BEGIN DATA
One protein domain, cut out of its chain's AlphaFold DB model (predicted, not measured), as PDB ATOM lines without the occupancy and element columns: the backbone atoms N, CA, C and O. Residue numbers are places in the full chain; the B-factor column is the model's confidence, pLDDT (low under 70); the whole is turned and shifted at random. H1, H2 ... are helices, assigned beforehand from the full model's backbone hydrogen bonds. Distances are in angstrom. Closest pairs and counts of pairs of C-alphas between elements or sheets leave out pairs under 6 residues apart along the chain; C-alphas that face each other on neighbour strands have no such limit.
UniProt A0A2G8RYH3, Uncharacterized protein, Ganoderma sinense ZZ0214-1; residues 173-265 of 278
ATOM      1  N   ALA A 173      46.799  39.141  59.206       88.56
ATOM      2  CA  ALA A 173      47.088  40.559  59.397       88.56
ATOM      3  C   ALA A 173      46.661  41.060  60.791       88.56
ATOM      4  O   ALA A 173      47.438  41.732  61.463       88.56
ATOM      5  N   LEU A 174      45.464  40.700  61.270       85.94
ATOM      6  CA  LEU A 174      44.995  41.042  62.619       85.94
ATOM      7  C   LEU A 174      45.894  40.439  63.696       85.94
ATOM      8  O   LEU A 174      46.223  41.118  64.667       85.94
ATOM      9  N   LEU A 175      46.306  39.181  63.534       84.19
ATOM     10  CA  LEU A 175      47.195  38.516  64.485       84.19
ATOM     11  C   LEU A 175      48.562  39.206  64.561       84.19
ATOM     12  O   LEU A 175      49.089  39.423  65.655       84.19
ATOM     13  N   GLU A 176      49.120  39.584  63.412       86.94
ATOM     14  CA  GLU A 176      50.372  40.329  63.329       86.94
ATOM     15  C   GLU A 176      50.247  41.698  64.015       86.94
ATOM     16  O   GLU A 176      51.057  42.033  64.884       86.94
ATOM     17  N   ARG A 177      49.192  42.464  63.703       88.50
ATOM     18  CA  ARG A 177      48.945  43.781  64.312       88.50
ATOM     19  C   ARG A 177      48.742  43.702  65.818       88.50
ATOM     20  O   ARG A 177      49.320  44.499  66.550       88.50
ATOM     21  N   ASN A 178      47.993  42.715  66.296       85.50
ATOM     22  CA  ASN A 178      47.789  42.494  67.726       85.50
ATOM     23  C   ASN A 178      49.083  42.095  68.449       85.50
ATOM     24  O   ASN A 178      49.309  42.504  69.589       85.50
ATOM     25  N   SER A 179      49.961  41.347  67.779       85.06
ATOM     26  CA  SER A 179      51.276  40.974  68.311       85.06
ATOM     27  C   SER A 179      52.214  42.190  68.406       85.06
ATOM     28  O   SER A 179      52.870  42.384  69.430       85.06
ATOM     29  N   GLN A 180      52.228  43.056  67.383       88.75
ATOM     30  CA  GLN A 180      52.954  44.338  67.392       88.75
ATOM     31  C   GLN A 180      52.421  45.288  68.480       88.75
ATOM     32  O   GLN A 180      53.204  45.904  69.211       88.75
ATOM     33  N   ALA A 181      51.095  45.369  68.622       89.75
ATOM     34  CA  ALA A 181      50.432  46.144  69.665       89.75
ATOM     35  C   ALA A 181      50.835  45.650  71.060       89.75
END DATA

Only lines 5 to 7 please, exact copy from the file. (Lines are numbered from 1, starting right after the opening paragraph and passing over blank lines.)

ATOM      4  O   ALA A 173      47.438  41.732  61.463       88.56
ATOM      5  N   LEU A 174      45.464  40.700  61.270       85.94
ATOM      6  CA  LEU A 174      44.995  41.042  62.619       85.94